I have seen how Toronto nannies leave that work but still are stuck in low-paying low-skilled jobs. But at least when they leave nanny work they are not constantly under the thumb of a sole employer often working alone. But in Norma’s case she is still a nanny and supplements her income with part-time work in schools to cover for absences. She was not happy about this situation but hoped things would get better. Her immediate concern was making sure Ena was not sick, thus the visit to the doctor asking for antibiotics. Why? So she did not have to take time away from work being the sole breadwinner.

My hope that we might be living in the same area in proximity too was dashed when Norma said she did not live in this area but was on her way to an event which her employer wanted her and Ena to attend. Although Ena was sick and preferred to stay at home tonight Norma did not want to disappoint or to say no to her employers. So here she was making sure her daughter’s illness was manageable to make sure she did not have to say no to her employer.

I was pretty confused as to what to think and why and before we knew it the bus had arrived at the station and we started to disembark. I was overwhelmed with different thoughts. Why wasn’t her employer understanding of the fact that her daughter was not well? Why does Norma believe she could not say no to her employer simply because her employer had bought tickets for Norma and Ena? Does the employer understand that they too are implicated in this separation between a mother and a daughter and its inevitable fallout? Are they trying to pacify their guilt by buying tickets for events for Norma and Ena and do nothing more? Is this a never-ending cycle of deceit in an exchange of survival and servitude in the service of the wealthy or well to do professionals?

Norma’s life in Canada as a nanny or otherwise had also robbed her of her existence as a sexual being and also her motherhood. Both as Ena’s mother and the wife of the husband she left behind so long ago. Kamal Al-Solaylee in Brown talks in depth about this and the plight of domestics and nannies. He discusses how this exchange is akin to a form of modern day slavery which is destructive to individuals, family units and entire societies for the benefit of certain privileged classes. He also explains how money sent back benefits entire communities; but I question if these benefits are worth the price of dehumanization persons like Norma endure for decades and the heartbreak of children.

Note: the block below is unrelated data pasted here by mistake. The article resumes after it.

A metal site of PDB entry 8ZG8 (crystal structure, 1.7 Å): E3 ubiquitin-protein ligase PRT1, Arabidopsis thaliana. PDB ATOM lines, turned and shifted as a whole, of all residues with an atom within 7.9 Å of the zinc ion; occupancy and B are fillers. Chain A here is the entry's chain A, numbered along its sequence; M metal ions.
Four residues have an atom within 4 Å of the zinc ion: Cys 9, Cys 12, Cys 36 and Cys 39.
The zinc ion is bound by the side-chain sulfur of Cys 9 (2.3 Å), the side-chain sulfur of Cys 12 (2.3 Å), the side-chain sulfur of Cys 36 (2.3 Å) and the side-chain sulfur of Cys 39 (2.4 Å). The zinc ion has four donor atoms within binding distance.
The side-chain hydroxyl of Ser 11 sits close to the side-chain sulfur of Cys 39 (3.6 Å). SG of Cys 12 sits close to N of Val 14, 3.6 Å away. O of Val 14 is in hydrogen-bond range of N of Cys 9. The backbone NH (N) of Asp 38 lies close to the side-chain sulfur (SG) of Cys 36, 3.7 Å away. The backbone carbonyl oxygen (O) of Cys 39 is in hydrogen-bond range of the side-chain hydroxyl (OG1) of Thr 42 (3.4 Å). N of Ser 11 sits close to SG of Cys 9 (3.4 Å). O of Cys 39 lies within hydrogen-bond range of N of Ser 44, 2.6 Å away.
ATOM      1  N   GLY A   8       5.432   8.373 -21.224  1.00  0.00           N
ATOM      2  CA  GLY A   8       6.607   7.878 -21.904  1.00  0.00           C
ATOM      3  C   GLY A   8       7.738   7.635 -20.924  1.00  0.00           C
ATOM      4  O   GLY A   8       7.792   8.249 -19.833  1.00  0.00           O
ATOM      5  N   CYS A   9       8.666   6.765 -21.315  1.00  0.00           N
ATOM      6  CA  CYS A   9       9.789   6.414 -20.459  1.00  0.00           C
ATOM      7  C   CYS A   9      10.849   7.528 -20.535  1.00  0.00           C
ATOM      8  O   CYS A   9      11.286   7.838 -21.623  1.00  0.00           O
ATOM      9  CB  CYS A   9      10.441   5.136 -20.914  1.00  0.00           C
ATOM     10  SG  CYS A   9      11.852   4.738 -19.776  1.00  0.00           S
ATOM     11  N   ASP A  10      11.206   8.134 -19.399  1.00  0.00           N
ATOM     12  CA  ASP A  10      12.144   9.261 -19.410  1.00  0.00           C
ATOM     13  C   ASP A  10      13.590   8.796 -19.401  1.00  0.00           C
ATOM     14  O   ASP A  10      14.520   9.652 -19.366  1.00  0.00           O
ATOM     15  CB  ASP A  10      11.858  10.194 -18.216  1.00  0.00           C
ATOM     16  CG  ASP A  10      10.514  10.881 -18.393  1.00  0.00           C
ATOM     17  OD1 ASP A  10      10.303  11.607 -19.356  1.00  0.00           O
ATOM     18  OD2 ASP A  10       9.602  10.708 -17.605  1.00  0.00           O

Before I could sift through my thoughts and as they whirled around in my head we had parted. In minutes I sorely regretted not having taken Norma’s contact information so we could meet again and become friends – and perhaps create an extended family of sorts. Although I have no Gods I pray, perhaps to the TTC, that I meet Norma and Ena again on the bus so we can all go for Halo Halo when the dog days of summer are here. Ena hates the winter. Who doesn’t when it is their first or second time and when you are heartbroken and homesick for your family back home. When I asked Ena if she doesn’t remember summer it seems she only remembers how awful winters are.  May be she might hate winter less with more activity and more friends and a support system to supplement everything that her mother clearly provides with great love. May be Ena’s teachers aren’t doing enough for her. May be someone can take her skating. May be I am talking complete nonsense. I came home and played that song by Paul Simon about a mother and child. I felt completely helpless at how invisible Ena’s and Norma’s suffering was.

by Renuka Mendis, Toronto, February 5, 2017.

Disclaimer: Any resemblance to actual persons or events is purely coincidental.

*Al-Solaylee, Kamal. Brown : what being brown means in the world today (to everyone). New York : HarperCollins, 2016. Print.

Photo credit for Halo Halo – Renuka Mendis (Halo Halo by Kanto)

Photo Credit for TTC Logo : TTC.ca